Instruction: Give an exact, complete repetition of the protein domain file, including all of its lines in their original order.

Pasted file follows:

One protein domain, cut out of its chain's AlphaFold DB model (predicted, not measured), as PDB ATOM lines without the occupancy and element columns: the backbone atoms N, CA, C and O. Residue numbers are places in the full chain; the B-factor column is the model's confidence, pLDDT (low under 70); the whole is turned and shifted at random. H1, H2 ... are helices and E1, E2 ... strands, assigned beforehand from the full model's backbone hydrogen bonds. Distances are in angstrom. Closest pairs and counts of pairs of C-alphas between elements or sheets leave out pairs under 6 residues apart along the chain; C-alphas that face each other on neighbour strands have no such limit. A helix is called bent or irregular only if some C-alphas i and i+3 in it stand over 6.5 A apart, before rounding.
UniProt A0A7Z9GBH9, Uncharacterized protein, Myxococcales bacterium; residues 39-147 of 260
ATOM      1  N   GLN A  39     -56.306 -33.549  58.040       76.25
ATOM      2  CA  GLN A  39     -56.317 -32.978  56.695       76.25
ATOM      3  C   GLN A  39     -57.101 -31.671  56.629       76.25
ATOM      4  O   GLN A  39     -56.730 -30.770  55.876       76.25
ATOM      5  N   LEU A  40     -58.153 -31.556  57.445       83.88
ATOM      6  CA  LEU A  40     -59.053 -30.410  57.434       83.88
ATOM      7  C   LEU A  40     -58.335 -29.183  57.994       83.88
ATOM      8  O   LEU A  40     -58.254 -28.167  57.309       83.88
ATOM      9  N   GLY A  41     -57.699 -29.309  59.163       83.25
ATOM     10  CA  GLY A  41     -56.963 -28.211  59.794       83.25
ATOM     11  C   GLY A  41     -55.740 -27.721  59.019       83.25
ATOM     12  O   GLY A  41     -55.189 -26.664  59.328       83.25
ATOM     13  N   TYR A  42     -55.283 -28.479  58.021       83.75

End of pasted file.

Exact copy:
One protein domain, cut out of its chain's AlphaFold DB model (predicted, not measured), as PDB ATOM lines without the occupancy and element columns: the backbone atoms N, CA, C and O. Residue numbers are places in the full chain; the B-factor column is the model's confidence, pLDDT (low under 70); the whole is turned and shifted at random. H1, H2 ... are helices and E1, E2 ... strands, assigned beforehand from the full model's backbone hydrogen bonds. Distances are in angstrom. Closest pairs and counts of pairs of C-alphas between elements or sheets leave out pairs under 6 residues apart along the chain; C-alphas that face each other on neighbour strands have no such limit. A helix is called bent or irregular only if some C-alphas i and i+3 in it stand over 6.5 A apart, before rounding.
UniProt A0A7Z9GBH9, Uncharacterized protein, Myxococcales bacterium; residues 39-147 of 260
ATOM      1  N   GLN A  39     -56.306 -33.549  58.040       76.25
ATOM      2  CA  GLN A  39     -56.317 -32.978  56.695       76.25
ATOM      3  C   GLN A  39     -57.101 -31.671  56.629       76.25
ATOM      4  O   GLN A  39     -56.730 -30.770  55.876       76.25
ATOM      5  N   LEU A  40     -58.153 -31.556  57.445       83.88
ATOM      6  CA  LEU A  40     -59.053 -30.410  57.434       83.88
ATOM      7  C   LEU A  40     -58.335 -29.183  57.994       83.88
ATOM      8  O   LEU A  40     -58.254 -28.167  57.309       83.88
ATOM      9  N   GLY A  41     -57.699 -29.309  59.163       83.25
ATOM     10  CA  GLY A  41     -56.963 -28.211  59.794       83.25
ATOM     11  C   GLY A  41     -55.740 -27.721  59.019       83.25
ATOM     12  O   GLY A  41     -55.189 -26.664  59.328       83.25
ATOM     13  N   TYR A  42     -55.283 -28.479  58.021       83.75